So which Rogen will we get next?

It's hard to say. But it seems clear that Rogen is acutely aware of never coming across as overly soft, overly squishy. I like that instinct in him, the desire to keep himself rough around the edges in order to never sell out -- the desire to remain essentially a dirtbag, even if that dirtbag sometimes has a heart of gold.

But he's almost pathologically compelled to push the envelope in how unlikable he's willing to be. According to yours truly, he pushes it too far, too often for my liking.

In the fight for Rogen's soul between Metaphorical Shia LaBeouf and Metaphorical Danny McBride, let's hope that Shia is the victor -- but that Danny can continue to get in a few licks from time to time.

Thursday, October 27, 2011

Who directed that?, Part II

When Kevin Smith released Cop Out in early 2010, I was inspired to write a post called "Who directed that?," exploring directors who seemed like an unlikely match for the material of one of their films.

I probably should have waited for Smith to direct Red State before writing that post.

In fact, so blown away was I by Red State that at first I was going to write just a single word as my entire post on it:


But if I did that, it might have left you wondering if I really liked it, or was just disturbed by it in some way.

The answer is, both. But I'm not going to tell you a lot more about the movie, if you've avoided learning anything about it to this point. (This poster hints at certain things, but believe me, it leaves a lot of surprises yet to be discovered.)

See, I knew nothing about Red State before watching it yesterday. We often say we "knew nothing" about a movie, but that's never really true, and indeed, it isn't quite true in this case. "Nothing" in this case is that I knew that Kevin Smith had directed it, and I knew he wanted to hold an auction for the distribution rights to his movie. When that plan fell apart, he ended up self-distributing in a very limited way. Suffice it to say, almost no one who has seen Red State has actually been able to see it in the theater.

All of this led me to believe it was either amateurish (not true) or polarizing (true). But the plot? I knew literally nothing.

Knowing Smith's politics and knowing what (until now) I perceived to be his limitations as a director, I assumed (mostly from the title) that this would be some kind of wimpy liberal whining. (For the record, I'm a liberal -- but that doesn't mean I don't recognize wimpy liberal whining when I see it.)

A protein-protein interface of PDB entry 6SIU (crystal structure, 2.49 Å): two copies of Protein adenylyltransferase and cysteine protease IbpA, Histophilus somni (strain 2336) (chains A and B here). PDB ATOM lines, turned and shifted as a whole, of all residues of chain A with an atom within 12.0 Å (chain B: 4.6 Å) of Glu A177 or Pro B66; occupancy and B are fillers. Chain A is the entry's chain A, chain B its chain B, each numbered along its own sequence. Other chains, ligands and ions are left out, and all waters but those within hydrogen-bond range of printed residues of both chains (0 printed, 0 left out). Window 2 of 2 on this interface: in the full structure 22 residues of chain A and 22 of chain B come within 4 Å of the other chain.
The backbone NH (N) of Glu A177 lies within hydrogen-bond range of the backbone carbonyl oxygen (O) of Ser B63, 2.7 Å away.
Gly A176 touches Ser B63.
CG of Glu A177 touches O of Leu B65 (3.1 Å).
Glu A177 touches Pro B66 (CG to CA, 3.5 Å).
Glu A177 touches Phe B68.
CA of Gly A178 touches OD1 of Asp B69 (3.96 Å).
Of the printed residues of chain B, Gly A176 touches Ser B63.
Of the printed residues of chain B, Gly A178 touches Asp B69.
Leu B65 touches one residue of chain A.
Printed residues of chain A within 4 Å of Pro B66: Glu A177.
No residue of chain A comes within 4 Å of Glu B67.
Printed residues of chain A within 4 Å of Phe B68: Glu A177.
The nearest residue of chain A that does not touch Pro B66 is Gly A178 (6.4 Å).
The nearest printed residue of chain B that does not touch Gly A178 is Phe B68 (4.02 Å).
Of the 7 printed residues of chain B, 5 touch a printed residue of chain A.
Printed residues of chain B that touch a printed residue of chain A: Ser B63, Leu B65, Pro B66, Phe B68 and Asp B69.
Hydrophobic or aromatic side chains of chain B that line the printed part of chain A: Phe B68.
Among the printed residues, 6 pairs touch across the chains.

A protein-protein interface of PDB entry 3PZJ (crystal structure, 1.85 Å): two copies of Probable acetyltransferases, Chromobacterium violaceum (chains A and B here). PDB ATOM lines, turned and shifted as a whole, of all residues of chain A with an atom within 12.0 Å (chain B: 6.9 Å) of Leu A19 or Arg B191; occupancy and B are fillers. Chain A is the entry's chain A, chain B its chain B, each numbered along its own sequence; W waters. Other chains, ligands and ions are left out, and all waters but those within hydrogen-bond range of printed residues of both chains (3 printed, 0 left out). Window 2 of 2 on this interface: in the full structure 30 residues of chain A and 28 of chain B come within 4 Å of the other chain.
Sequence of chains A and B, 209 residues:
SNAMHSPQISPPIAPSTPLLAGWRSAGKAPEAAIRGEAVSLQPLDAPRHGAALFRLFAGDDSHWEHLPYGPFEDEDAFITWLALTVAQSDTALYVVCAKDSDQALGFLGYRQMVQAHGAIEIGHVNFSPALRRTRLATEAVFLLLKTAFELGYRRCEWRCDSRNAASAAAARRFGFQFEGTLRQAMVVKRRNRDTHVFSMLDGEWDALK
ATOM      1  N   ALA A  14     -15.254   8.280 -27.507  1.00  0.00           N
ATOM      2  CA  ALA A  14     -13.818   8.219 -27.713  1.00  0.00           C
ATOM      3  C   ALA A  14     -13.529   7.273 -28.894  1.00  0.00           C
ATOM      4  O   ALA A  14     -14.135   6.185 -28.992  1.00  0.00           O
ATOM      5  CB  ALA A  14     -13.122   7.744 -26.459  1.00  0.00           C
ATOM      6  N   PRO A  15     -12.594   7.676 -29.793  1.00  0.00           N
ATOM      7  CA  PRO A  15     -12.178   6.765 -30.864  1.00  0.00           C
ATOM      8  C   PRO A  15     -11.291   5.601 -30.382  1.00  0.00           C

Uh uh.

And that's all I'm going to say, really, except to repeat that this movie floored me.

If you think you know Kevin Smith, think again, and see this movie.

As soon as possible, please.

Wednesday, October 26, 2011

TV's distinct advantage over the movies

Warning: The following post contains very minor spoilers about 50/50 that do not really spoil anything of significance. In other words, something late in the plot is discussed, but it doesn't give anything away. I'm essentially telling you to read on -- but don't be mad at me if you wish you hadn't.

Near the end of the overrated film 50/50, Joseph Gordon-Levitt's cancer-stricken character gives in to a moment of fear and emotion, and shares a cathartic hug with his mother, played by Anjelica Huston. Prior to this, he has clashed with her, considering her to be a bit of a smotherer. Their relationship has heretofore been played primarily for comic effect. This moment works as well as it does because those dynamics shift, becoming those of a son simply needing his mother in a moment when the future looks bleak.

It reminded me of a similar moment on the TV show Six Feet Under. Nate (Peter Krause) is going into surgery to relieve problems related to his potentially fatal brain condition called AVM, which puts him at increase risk of having a stroke. He breaks down and starts blubbering, and his mother -- the batty eccentric Ruth, played by Frances Conroy -- is there to comfort and soothe him, as she did when he was a child. Because their relationship has always involved friction, and she has always been portrayed as a bit of an insufferable loon, the scene has incredible emotional impact. In this moment, none of their prior baggage matters -- all that matters is the unique maternal gift she can give her frightened son.

The scenes are extremely similar -- I've avoided saying that JGL's character was going into surgery, in case you didn't heed my spoiler warning well enough -- yet the impact of the Six Feet Under scene is far, far greater.

Why? Because TV has a luxury the movies do not -- getting you invested in the characters over the course of dozens of episodes and a handful of seasons.